We're coming to the close on National Work and Family Month. And unfortunately, the biggest work-life news this month was about a new employee benefit: egg freezing. Apple and Facebook are both offering to compensate their employees for the cost of saving their eggs for later fertility treatments.
The advocates will tell you it's not that different from adoption benefits. It's a way of assisting employees with the cost of expanding their families. In fact, Facebook even goes so far as to offer a surrogacy benefit.
And we've heard from young professional women who think it's a great idea. But there are some concerning underlying messages here.
First, these companies may be sending not-so-subtle signals that employees should wait to have kids for the sake of their careers.
"Give us your all now," the company says. "Kids can wait. If you have kids, you might put in fewer hours. You might quit, or heaven forbid, want a flexible schedule. So we're going to help you delay that as long as possible."
That in and of itself is problematic. An egg freezing benefit is a signal that this is a workplace where long days are the norm. Where unwavering dedication to the company is expected. Where you have to pay your dues while you're young.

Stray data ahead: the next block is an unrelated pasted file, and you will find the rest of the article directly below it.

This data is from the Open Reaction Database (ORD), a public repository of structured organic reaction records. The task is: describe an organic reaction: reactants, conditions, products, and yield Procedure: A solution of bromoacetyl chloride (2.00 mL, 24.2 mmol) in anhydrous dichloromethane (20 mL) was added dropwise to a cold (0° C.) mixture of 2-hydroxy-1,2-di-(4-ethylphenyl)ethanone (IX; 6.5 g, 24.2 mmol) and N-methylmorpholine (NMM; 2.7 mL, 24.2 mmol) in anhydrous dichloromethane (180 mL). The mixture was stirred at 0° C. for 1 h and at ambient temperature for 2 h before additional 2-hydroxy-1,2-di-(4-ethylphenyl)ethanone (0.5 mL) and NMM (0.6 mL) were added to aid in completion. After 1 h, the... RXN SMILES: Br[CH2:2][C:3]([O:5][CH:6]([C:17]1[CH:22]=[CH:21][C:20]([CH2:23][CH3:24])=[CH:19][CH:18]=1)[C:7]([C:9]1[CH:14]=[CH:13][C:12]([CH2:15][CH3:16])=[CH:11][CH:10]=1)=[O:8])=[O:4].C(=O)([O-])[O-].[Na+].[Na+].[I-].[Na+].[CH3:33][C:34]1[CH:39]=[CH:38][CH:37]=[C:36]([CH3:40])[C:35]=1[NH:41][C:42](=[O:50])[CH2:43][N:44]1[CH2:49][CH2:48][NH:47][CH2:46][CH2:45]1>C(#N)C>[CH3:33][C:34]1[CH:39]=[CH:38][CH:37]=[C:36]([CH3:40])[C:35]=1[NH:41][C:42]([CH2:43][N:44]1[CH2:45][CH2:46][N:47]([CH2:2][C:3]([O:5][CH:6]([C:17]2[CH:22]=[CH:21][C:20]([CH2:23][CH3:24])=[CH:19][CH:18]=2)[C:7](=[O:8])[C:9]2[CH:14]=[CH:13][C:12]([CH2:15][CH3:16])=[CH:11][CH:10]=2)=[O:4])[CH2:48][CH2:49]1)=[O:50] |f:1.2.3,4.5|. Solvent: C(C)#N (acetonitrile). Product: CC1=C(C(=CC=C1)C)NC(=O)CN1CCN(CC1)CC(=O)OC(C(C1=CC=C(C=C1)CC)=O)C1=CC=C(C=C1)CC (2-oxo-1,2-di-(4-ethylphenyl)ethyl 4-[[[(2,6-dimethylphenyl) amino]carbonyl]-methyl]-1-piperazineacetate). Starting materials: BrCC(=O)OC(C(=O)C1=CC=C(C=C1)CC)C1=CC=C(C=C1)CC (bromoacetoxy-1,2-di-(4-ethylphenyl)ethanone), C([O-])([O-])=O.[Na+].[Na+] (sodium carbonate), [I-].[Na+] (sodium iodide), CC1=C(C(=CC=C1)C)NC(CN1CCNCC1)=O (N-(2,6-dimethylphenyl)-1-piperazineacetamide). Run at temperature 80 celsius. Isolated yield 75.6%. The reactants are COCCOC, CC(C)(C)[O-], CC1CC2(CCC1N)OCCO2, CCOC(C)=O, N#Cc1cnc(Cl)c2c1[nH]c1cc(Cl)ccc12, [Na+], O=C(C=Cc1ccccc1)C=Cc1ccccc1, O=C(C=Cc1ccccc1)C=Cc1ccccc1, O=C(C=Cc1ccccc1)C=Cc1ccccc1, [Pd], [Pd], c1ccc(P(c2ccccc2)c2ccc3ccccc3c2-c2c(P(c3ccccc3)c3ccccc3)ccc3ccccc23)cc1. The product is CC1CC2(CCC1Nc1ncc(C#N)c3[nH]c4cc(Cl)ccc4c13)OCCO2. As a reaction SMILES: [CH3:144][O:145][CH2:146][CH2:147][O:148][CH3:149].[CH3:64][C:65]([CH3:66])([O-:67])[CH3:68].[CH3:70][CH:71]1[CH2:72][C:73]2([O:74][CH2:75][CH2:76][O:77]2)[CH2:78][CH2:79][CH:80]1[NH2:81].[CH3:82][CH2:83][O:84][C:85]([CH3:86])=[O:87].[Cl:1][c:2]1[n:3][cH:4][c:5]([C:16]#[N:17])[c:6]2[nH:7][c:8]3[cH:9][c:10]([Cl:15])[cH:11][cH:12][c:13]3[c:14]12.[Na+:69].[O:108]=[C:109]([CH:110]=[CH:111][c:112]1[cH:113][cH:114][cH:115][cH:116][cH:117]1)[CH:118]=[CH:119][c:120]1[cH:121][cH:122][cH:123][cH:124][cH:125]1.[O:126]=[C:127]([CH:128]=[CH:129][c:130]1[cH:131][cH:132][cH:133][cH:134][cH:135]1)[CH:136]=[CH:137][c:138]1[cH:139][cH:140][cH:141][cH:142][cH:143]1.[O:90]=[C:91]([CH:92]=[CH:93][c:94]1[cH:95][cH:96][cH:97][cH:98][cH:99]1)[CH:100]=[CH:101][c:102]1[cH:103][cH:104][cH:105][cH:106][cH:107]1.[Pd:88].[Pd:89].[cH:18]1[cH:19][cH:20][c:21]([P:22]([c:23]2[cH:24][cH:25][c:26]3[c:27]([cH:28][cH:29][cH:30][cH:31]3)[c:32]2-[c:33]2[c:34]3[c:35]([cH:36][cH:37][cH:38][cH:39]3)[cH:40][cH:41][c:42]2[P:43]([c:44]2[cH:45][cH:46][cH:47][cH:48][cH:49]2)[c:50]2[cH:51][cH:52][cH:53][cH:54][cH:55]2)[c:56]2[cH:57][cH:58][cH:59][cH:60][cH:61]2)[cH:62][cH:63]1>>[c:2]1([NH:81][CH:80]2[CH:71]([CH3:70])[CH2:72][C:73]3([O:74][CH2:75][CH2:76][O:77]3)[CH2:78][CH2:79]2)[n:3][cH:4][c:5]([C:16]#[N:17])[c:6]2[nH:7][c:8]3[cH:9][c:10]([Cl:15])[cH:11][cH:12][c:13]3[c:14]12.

The other message this sends is one of a more medical nature. It's the same message we get when we read about celebrities having babies well into their 40s. We celebrate their miracles, but we spend little time talking about the medical interventions they may have used to make those babies happen.
The overarching message is that it's safe to wait. Meanwhile, the reality of fertility treatments goes unmentioned. Can young women freezing their eggs now fully understand the potential struggle they're setting themselves up for? Can they grasp the challenges of drugs and wildly fluctuating hormones, constant doctor visits, monthly sperm collection, and the exhaustion that mounts with every failed attempt?
And despite fertility clinic claims that is now possible to "stop the clock" on your fertility, a successful pregnancy using frozen eggs is far from guaranteed. And far from cheap. Online estimates and price quotes still place a single IVF cycle around $10,000-$12,000, not including the cost of drugs. And actually thawing those frozen eggs can cost another $5,000.
Are employers coaching employees about that when they're giving away the freezing for free?
Benefits & Programs Vs. Culture Change
The thing is, offering employee benefits is easy. Changing your culture is hard. Instead of creating a workplace culture that embraces family life, these employers are offering an incentive to delay (and thereby possibly deny) parenthood.
Offer the benefit. But go further. Work on restructuring jobs to make workloads reasonable. Better to develop practices that support working parents--and anyone with interests outside of work--than a utilitarian "benefit" that could easily be misread as a make-or-break career imperative.